Good news for those who want to react to bad news on Facebook: the “like” is no longer your only option.
Facebook began rolling out Reactions to users worldwide on Wednesday. The new feature will be available on desktop and mobile versions of Facebook and gives you the option to add context-appropriate emotions to friends’ posts.
Reactions doesn’t appear to have changed much since we last saw it in October, when it was just a test feature in Spain and Ireland. The only big difference is that there are five possible reactions, not six. Beyond the simple “like,” Reactions lets you express love, laughter, astonishment, sadness, and anger through emoji. If that amount of emotion is too much, the good old Like button still exists.
How you activate Reactions depends on which version of Facebook you’re using. On the desktop, just hover over Like with a mouse and the reactions appear in a pop-up window. Instead of hovering over the Like button, mobile users long press on Like and the options will appear in a similar manner to the desktop. Select your reaction and you’re done. Reactions will also be available on the mobile web app, Facebook confirmed.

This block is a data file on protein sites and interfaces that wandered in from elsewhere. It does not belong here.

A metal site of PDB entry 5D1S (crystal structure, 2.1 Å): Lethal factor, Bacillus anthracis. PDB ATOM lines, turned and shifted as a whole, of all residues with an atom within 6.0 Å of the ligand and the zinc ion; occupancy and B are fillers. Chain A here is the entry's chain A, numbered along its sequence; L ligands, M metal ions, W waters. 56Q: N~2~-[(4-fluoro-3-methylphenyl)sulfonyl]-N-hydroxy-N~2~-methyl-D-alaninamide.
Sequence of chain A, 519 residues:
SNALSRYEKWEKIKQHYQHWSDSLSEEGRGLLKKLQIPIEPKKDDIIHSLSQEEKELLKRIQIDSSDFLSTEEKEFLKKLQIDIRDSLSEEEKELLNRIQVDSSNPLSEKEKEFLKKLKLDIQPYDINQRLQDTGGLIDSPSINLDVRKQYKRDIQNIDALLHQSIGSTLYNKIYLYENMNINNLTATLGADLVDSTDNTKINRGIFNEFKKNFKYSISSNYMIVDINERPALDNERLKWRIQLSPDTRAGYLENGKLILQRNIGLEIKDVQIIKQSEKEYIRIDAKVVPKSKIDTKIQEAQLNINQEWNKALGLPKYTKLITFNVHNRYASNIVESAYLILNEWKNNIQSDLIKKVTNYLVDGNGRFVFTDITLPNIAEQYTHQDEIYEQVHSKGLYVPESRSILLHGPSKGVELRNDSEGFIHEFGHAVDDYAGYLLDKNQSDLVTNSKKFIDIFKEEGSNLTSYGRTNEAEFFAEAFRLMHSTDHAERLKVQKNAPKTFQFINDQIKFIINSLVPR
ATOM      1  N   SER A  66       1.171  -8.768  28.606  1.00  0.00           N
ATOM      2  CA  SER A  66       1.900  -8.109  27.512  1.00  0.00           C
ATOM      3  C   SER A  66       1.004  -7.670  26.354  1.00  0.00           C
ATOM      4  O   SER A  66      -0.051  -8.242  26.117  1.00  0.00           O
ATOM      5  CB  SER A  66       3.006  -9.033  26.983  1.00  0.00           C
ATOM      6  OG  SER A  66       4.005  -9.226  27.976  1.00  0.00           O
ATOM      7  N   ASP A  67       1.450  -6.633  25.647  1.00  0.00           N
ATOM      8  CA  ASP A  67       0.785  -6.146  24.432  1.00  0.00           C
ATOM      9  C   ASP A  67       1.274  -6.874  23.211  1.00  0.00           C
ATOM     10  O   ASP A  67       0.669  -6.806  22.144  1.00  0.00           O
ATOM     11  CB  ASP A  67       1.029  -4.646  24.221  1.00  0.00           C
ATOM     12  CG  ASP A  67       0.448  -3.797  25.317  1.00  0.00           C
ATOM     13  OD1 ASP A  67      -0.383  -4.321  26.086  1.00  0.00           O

Reactions to a post appear in the same spot as likes do now. If you don’t see Reactions just yet, check back regularly, as these features usually take some time to roll out to everyone.
Why this matters: Facebook users have been asking for an alternative to the Like button for almost as long as the social network has been around. For the most part that request has centered around the creation of a “dislike” button—something the company has resisted. Reactions doesn’t quite fit the bill of a “dislike” option, with the anger reaction being the only thing remotely close. Nevertheless, Reactions is a nice compromise that should satisfy Facebook’s management and its users.
Updated at 7:17 AM Pacific on February 24, 2016 to add confirmation from Facebook regarding the mobile web app.
This story, "Facebook goes beyond Likes with new Reactions for anger, sadness, love, and more" was originally published by PCWorld.